Universal Music Group CEO calls iPod users thieves

“Microsoft [has] agreed to share revenue from Zune sales with record labels and artists. Forcing the issue was Universal Music Group, which at deadline is the only label named in the program. UMG refused to license its music to the Zune unless it could receive a percentage of each device sold, in addition to standard music licensing fees for downloads and subscriptions,” Jonathan Cohen and Brian Garrity report for Billboard.

“These devices are just repositories for stolen music, and they all know it,” UMG chairman/CEO Doug Morris says. “So it’s time to get paid for it.”

Cohen and Garrity report, “Microsoft is working with all major and independent labels to establish similar revenue-sharing agreements. According to published reports, UMG is expected to receive more than $1 for each $250 device and sources at UMG have confirmed that half of all the proceeds from the device’s sales will be shared equally among all its artists.”

Full article here.

[Thanks to MacDailyNews Reader “Michael Y” for the heads up.]
As there are no Zunes out there, it’s obvious that Universal Music CEO Doug Morris has basically just called iPod users thieves while accusing Apple of aiding and abetting thieves the world over by making 70+ million iPods that each come with “Don’t Steal Music” stickers. Morris has just joined a unique group of iPod thievery accusers that includes Microsoft CEO Steve Ballmer and Real CEO Rob Glaser. Good luck snagging a doughnut at that group’s weekly propaganda planning meeting, Mr. Morris.

JupiterResearch on September 14, 2006 released a report,” Portable Media Player Owners – Understanding iPod Owners’ Music-Buying Habits..” The report’s author, JupiterResearch analyst Mark Mulligan, has blogged (see: Straightening the Record) the following regarding the report:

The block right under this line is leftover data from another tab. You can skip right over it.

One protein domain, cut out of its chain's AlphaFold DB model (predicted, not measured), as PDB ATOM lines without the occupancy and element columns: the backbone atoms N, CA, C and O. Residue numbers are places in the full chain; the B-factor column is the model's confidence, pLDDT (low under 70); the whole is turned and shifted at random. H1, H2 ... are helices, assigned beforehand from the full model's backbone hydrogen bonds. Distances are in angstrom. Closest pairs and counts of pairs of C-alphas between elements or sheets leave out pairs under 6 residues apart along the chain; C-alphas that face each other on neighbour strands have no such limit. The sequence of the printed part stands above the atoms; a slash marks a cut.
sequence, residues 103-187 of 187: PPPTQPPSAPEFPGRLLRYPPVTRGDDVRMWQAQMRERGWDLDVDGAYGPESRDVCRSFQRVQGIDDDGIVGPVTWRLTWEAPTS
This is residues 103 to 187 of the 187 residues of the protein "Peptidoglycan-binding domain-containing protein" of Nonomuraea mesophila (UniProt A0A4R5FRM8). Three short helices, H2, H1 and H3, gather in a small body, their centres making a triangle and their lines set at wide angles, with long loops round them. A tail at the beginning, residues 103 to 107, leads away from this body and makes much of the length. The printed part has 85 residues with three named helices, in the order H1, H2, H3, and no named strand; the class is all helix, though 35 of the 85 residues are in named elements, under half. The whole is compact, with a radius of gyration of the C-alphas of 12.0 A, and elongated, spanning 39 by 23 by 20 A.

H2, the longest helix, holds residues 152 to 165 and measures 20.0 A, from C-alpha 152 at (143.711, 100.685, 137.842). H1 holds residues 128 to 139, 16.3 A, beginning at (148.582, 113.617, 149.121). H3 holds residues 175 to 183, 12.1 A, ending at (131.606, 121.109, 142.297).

So this report got a lot of attention in the media, which shows how much interest there is in the topic. However some of the coverage has been quite selective in which parts it has highlighted and some have even used it as evidence for Apple-bashing. So for the record here are the key thrusts of the report (all of the below refer to Europe): MP3 player owners of all types (iPods included) don’t regularly buy much digital music. iPod owners are actually more likely to buy digital music than other MP3 player owners. Free online music consumption significantly outweighs paid, significantly more so for owners of non-iPod MP3 players. Device owners are much more likely to buy CD albums online than digital albums.

The facts: Most tracks on a typical iPod are not tracks that were purchased online. Most tracks on a typical iPod come from CDs that users have legally purchased and already own and ripped via iTunes. Tthe truth is that iPod owners are significantly less likely to steal music than also-ran MP3 player owners. iPod owners are “substantially less likely to download using filesharing software with only 7% of iPod people downloading illegally compared to 25% on average. And they’re more likely to be buying CDs, with your everyday iPodder buying 2.3 albums a month compared to the average of 1.8,” XTN Data reported in a January 2006 report. XTN Data surveyed over 1,000 UK and US music buyers to arrive at the data. XTN Data also found that 50% of iPod owners regularly download music from Apple iTunes Music Store.

Microsoft was either stupid, desperate, and/or sleazy by signing that awful deal with Universal. Imagine someone buys a Zune (farfetched, we know, but play along), but they never listen to a second of Universal-controlled music. Guess what, under Microsoft’s idiotic deal, Universal still gets paid for absolutely nothing; they just take the money anyway… kinda like stealing, huh? Who’re the real thieves here? The music labels do not deserve a cut of MP3 player revenues any more than television networks deserve a cut of TV sales. It’s stupid, illogical, and wrong. Microsoft’s real tag line for their Zune debacle should be: “Welcome to socialism.”

It’s time for Apple to start eliminating the middlemen.